Q– Chores: What should I be doing in the garden this month?
A– Rake up debris, and spread compost or aged manure on flower beds. Remove remaining dead plant parts. Wait to do any planting until the soil has dried out enough that a ball of soil will crumble in your hand. If you have a cold frame, put cool-weather-tolerant seedlings into it (gradually increase the time); or start cool-weather, early garden crops like peas, carrots, and greens by direct sowing in the soil of the cold frame.
Q–What plants can be planted outside now? (Central Maine)
A– Make sure the soil is dried out enough. Harden off any annuals before planting them. This advice applies to container plantings as well. After planting, cover them if a frost is expected. The following can be planted after April 15, if the soil is well-drained and temperatures are warmer (but we do not recommend planting that soon, and waiting until May 1 will give much better results):
Alyssum, Bacopa, Calendula, Dianthus, Diascia, Dusty Miller, English ivy, Lobelia, Calibrachoa, Nemesia, Osteospermum, Pansies, Petunias, Scaevola, Snapdragons, Sweet Peas, Vinca, Violas.
Q– How do I “harden off” plants?
A– Leave them in their original containers and put outside, out of direct sun and wind, for a couple of hours, then bring back inside. Increase the time they are left outside each day. Then plant in the ground after a few days. This decreases the transplanting shock, and the plants will be more likely to thrive. If you are putting seedlings started indoors into a cold frame, also use this gradual process. Row covers can help plants adjust during the earliest part of spring. When moving potted plants outdoors, like rosemary, increase their time slowly.
Q– What does “cover plants on frosty nights” mean?
A- If it seems especially cold at bedtime, or if the weather report forecasts widespread frost, the plants need a “blanket” to keep from getting damaged by cold. If you live in a cold area, such as the mountains or in a low spot (cold air sinks), even “scattered frost warnings” may apply to you. Appropriate coverings include row cover (Reemay), burlap, or old sheets. Heavier materials like actual blankets need to be kept off the young plants by stakes or some other system to prevent crushing them. Plastic is not as good a choice.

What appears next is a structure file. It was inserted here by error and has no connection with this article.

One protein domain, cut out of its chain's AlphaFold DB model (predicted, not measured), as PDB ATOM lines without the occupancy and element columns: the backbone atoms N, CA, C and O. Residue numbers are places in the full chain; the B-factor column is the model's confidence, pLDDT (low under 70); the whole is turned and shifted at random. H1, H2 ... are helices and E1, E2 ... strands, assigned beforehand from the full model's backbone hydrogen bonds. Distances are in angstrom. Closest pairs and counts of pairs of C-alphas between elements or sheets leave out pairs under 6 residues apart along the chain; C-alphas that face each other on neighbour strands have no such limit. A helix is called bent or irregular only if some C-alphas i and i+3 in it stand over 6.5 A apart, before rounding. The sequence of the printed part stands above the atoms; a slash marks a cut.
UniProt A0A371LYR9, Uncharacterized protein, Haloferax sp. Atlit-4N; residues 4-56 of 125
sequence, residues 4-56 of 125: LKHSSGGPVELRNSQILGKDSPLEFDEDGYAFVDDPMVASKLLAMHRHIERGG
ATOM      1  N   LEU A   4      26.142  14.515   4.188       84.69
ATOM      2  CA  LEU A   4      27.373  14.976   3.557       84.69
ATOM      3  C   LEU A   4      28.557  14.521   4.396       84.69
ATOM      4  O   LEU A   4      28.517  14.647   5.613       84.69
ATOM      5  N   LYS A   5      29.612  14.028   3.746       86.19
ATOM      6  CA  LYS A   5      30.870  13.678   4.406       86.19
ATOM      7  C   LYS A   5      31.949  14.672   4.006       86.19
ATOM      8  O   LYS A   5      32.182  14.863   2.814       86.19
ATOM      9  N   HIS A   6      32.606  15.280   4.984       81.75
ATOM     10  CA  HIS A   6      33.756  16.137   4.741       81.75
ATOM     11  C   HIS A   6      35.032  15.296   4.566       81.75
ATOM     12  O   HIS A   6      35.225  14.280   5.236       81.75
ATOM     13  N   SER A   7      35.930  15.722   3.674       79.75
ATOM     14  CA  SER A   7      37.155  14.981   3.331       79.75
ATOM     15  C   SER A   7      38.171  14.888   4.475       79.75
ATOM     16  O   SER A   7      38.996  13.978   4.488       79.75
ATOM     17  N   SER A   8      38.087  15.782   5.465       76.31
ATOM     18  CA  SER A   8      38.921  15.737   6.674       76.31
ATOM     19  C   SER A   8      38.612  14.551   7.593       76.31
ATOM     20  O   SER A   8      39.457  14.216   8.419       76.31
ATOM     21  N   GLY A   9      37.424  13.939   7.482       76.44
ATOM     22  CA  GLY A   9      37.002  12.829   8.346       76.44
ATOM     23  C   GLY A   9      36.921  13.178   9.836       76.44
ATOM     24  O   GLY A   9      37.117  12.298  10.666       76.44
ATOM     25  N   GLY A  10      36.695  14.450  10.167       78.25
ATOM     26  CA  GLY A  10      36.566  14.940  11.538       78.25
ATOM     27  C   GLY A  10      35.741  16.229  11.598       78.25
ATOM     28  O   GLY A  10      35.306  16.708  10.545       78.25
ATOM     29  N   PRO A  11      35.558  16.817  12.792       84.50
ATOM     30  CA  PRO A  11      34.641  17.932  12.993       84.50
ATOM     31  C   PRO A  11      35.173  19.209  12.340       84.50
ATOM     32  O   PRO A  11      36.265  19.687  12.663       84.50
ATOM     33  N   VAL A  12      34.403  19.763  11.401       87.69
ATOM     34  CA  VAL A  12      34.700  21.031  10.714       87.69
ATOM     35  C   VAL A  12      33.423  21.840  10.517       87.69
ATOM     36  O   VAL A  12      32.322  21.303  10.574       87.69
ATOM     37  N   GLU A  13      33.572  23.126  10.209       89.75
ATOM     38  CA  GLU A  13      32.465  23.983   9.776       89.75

Q – What should I do to take care of bulbs that are coming up?
A– Remove leaves and debris that might interfere with growth. After green shoots appear, fertilize with a high-phosphorus fertilizer (P) and again around time of bloom. If possible, remove flower heads of daffodils and tulips so the plant’s energy will go into the health of the bulb, not into seed production. Do not cut back bulb’s leaves until they turn brown, and do not braid them (daffs).
Q– Do you have any tulip and crocus and daffodil bulbs for sale?
A– No. We sell those in fall, which is the best time to plant them. Bulbs growing in people’s gardens now were planted last fall, or a previous year. We do have some forced bulbs for sale in pots, though, until around Easter.
Q– Can I plant my forced bulbs in the garden, and will they come up next year?
A– Generally, yes. Fertilize the bulb plants while the leaves are still green with a product like Miracle-Gro. Wait until the ground thaws and is workable. By then, the flowers have gone by and the leaves have turned brown. Plant the bulbs in a rich, well-drained soil in full sun (partial sun is OK for daffs). Plant them deeper than they have been growing in the pot – 10” for tulips and 8” for large daffs and 5” for small daffs. Many tulip varieties do not return reliably from year to year, so gardeners often discard those. Daffodils may re-bloom for many years, if they are in a good location and if you fertilize them every spring.
Q– When can I divide my perennials?
A– Now is fine to divide most perennials, if the soil is “workable”. However, if a species blooms early, you may disturb this year’s flowering by dividing now, so it is better to wait till after flowering. Fall is the best time for moving or dividing peonies. Pay attention to how deep to plant them. German iris, for instance, must have the tops of tubers exposed in order to flower. Remember to make sure all new divisions and plantings are watered frequently until established.
Q– When can I plant perennials that I buy?